Monday, March 30, 2009

Legacy of Silence: Reconciling Past and Present With Better Questions

The book read for the April History Book Discussion Study Group was part of the Historians at Work series, What Did the Internment of Japanese Americans Mean? edited by Alice Yang Murray. The collection of essays regarding the internment of Japanese Americans provided a heavy analysis that revealed an evolving and painful history. As the book exposes as much about historiography as it does the history, I recommend the book to teachers whose curriculums include this topic. Though historiography can be as difficult to study as it is to say, I believe, in moderation, it is important to the high school classroom. Though there is seldom time to get through a year’s curriculum, let alone, teach several interpretations of one event, there is still value in teaching students the impact that source availability and public opinion has on history.

To supplement April’s book, we each read a chapter from Last Witnesses: Reflections of the Wartime Internment of Japanese Americans edited by Erica Harth. I read “Legacy of Silence” by Mitsuye Yamada. In her reflection, Yamada reveals her present conflict and responsibility as a survivor of Japanese internment camps. With the hopes of protecting her children from racism, Yamada, as her parents before her, did not voluntarily share the experiences and emotions from her internment with her children. Through interactions with other victims, she soon realized that that burying the silence was a disservice, especially to her, but also to her children: “Our parents’ legacy of silence – “for the sake of the children” – had been a curse rather than a blessing.”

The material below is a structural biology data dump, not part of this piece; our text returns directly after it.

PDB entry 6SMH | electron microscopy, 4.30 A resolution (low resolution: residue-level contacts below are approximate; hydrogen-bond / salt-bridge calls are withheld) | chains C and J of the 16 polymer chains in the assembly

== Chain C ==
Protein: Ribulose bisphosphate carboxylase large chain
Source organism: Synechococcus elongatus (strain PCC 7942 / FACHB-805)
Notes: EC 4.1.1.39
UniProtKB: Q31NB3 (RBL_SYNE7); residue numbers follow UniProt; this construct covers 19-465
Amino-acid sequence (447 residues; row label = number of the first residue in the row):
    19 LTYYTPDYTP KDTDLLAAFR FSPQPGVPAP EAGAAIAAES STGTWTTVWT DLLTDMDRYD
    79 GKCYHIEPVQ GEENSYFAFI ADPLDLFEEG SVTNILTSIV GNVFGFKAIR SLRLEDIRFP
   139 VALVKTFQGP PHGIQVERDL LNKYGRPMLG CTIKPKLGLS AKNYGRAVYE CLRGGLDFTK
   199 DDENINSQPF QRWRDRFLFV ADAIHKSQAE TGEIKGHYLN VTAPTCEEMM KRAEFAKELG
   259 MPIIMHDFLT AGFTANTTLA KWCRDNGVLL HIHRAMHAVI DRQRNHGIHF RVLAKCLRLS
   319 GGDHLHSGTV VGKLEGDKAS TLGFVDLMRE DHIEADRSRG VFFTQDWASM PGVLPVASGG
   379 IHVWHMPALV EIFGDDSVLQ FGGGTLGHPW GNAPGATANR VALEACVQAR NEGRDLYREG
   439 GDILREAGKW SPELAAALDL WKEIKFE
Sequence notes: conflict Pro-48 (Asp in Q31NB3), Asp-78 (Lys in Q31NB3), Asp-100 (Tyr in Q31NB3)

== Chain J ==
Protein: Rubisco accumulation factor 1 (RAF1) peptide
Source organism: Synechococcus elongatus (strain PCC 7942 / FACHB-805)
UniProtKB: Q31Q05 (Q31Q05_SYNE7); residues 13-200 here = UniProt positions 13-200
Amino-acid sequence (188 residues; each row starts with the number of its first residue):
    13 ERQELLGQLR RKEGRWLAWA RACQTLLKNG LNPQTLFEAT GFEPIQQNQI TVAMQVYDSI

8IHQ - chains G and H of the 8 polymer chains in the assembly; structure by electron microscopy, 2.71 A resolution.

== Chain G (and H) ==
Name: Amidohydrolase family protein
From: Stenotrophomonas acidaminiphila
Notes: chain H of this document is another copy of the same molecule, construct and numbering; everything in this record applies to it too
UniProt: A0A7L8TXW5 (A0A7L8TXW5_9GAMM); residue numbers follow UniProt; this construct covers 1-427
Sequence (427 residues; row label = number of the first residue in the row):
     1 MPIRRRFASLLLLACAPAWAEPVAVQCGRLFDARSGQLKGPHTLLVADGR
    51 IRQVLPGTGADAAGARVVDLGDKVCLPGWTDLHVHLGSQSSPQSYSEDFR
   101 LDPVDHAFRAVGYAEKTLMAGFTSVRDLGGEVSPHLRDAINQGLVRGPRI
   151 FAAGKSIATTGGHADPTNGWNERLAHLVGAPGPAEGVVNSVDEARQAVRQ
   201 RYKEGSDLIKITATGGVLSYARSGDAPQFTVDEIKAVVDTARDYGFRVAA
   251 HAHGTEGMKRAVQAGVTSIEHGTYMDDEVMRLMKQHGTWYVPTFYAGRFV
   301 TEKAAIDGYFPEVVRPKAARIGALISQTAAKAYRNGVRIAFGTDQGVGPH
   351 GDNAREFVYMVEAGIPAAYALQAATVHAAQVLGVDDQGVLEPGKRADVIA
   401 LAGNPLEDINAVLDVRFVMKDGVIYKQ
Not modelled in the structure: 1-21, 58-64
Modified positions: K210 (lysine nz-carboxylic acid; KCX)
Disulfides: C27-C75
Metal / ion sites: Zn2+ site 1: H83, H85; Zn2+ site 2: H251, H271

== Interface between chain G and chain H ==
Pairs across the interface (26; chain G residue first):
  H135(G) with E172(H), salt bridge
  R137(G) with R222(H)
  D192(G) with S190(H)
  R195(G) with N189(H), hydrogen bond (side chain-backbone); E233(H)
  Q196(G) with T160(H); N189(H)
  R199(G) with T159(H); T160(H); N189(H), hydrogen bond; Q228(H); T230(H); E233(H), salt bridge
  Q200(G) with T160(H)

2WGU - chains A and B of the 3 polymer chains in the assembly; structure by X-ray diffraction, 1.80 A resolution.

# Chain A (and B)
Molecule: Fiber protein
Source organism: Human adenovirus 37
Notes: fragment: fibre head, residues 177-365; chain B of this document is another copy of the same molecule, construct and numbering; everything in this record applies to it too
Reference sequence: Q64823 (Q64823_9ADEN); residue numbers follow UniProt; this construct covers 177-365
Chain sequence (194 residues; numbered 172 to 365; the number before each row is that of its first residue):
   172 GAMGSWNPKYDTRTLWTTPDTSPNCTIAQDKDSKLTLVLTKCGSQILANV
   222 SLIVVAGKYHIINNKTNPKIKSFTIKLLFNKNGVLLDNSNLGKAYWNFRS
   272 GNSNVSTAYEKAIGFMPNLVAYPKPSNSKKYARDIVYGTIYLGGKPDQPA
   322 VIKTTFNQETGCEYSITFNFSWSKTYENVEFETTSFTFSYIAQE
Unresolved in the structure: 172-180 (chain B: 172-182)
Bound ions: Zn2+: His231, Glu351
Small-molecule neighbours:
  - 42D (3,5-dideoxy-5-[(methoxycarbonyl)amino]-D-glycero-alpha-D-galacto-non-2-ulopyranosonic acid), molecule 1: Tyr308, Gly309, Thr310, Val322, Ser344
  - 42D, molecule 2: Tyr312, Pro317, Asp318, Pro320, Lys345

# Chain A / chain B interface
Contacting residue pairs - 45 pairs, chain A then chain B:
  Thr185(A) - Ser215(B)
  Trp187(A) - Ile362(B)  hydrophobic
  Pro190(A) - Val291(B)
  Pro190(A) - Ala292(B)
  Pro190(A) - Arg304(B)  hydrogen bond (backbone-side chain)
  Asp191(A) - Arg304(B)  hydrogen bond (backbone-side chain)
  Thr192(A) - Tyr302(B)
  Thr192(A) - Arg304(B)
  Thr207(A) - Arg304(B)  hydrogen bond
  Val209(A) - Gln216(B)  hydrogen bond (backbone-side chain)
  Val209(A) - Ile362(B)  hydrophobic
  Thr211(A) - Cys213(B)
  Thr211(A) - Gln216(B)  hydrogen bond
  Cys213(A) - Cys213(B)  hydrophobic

In efforts to rectify this wrong, Yamada offers great words of wisdom, to which teachers should pay close attention. Yamada suggests that, “We need to ask questions beyond “What was it like?” The assumption behind such questions is that as long as we are treated decently, we have nothing to complain about.” Asking superficial questions, such as “what was it like?” is important to begin a discussion, and often the easiest point of entry. However, these questions can lead students to compare suffering, which can lead them to conclude that the suffering wasn’t that bad. Yamada protests the danger in this by emphasizing that, “a wrong is still a wrong.” The way we present history can positively or negatively impact our students’ understanding of these wrongs.

The importance of her realization resonated within me. As teachers, we need to be conscious of how our questions could send unintentional messages to our students, impacting the way they view history, especially a sensitive history concerning victims. We need to deconstruct the meaning of the question and consider the purpose of this question. In considering what type of information it will provide and how we can and should process the information it provides, we can enrich our students’ historical understanding and restore the significance and value of people’s experiences.

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